It’s important to know how to approach an active bird nest because if done improperly the tenants could be harmed. Here are suggestions on how to do it.
#1. Don’t be Sneaky
Do not sneak up on the nesting box. Make your presence known as you approach by saying something aloud. My go to is, “Sorry to disturb you friends. I’m here to check your nest.” Whatever works — avoid pishing.
#2. Tap, Tap, Tap
Next, give a gentle tap, tap, tap on the box. This will give a brooding parent time to flee if it chooses to do so.
#3. Observe and Record
Once you’ve done this, it is safe to carefully open the box for a peek. If you are participating in NestWatch, take your counts and make your observations, then move on.
#4. Moving Along
When you move on, if possible, do not leave the same way you came. This will help to avoid drawing attention to the nesting box. Drawing too much attention to the nesting box can tip off predators to an easy meal.
#5. 30 Seconds or Less
As a general rule of thumb, do not spend more than 30 seconds at a nesting box, including any photos you might want to take. Of course, this doesn’t apply to professionals conducting research — that’s another post!
(Note: If you are planning to take a photo, make sure you’re set up for it first, at a distance and before approaching. Remember, 30 seconds or less.)
How to Approach an Active Non-Cavity Nest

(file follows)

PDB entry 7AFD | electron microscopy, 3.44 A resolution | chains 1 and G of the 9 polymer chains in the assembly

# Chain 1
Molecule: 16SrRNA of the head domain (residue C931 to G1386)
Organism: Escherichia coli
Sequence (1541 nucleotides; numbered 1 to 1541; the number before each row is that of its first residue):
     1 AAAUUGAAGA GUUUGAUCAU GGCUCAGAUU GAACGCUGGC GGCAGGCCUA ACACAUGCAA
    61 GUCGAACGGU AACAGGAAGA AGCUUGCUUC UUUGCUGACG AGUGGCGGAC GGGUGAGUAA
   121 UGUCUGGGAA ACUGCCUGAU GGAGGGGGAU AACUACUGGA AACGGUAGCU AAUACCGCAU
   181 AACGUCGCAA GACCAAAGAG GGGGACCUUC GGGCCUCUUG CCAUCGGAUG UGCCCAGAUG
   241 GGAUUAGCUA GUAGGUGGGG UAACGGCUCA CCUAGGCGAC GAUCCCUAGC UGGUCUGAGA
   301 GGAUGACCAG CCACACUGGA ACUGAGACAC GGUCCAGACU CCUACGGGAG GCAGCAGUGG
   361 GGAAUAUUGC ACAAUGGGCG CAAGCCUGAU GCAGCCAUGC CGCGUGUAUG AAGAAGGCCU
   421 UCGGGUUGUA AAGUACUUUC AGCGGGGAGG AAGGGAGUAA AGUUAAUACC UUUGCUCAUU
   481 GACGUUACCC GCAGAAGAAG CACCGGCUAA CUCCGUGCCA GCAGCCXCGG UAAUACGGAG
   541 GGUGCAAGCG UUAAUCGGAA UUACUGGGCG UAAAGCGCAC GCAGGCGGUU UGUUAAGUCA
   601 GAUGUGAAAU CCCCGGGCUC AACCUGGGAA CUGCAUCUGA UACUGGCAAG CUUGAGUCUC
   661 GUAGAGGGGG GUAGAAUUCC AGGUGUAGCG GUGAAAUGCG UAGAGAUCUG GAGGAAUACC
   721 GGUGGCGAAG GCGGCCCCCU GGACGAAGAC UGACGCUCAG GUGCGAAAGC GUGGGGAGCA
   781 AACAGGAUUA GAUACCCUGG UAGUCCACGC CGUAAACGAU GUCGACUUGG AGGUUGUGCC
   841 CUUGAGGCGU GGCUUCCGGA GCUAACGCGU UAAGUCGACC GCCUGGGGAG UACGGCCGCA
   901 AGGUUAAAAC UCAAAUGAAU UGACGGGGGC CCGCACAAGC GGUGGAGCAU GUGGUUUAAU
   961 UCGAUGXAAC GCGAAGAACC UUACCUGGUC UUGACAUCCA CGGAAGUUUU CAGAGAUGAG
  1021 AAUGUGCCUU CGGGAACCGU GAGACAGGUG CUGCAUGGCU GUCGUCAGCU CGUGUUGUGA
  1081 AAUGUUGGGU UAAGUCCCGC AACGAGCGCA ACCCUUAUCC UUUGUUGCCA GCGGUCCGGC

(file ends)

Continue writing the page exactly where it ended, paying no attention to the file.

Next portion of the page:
It’s important to know how to approach an active non-cavity nest because if done without care, its residents could be put in jeopardy.
It is tempting to get up close and personal when you spot an active bird nest in the wild, but don’t do it. Resist temptation and maintain your distance. Getting too close could cause the following to happen.
- A brooding parent might flee, leaving the eggs unattended when they need to be incubated.
- If the parent flees the nest could become subject to predation.
- You might leave a trail for predators to follow.
It might be impossible to avoid getting too close to a bird’s nest. For example, if you have a bird nest right over your front door, or in your garage, etc. These are unavoidable situations. But if given the choice to disrupt the natural course of a nesting bird’s life cycle, do your best to maintain a safe distance.
Why are these suggestions the opposite of what has been suggested for nesting boxes?
Nesting boxes are different for these two reasons: 1.) Nesting boxes have predator guards (or should) which decrease the chances of predation; 2.) Participating in Citizen Science requires nesting box monitors to perform certain duties, such as counting and observing nests.
Navigating the right way to engage with wild birds can be tricky, so please get in touch with any questions that you might have.
The Bottom Line
It’s not about you, it’s not about me, it’s not about us. It’s all about the birds and we have an obligation to protect these winged wonders.
Here are two ways to get involved
Sign up for The Animal Perspectives Monthly.
Is there a particular species of bird that you would like to see featured on our website?
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Either way, drop us a line here! We’d love to hear from you!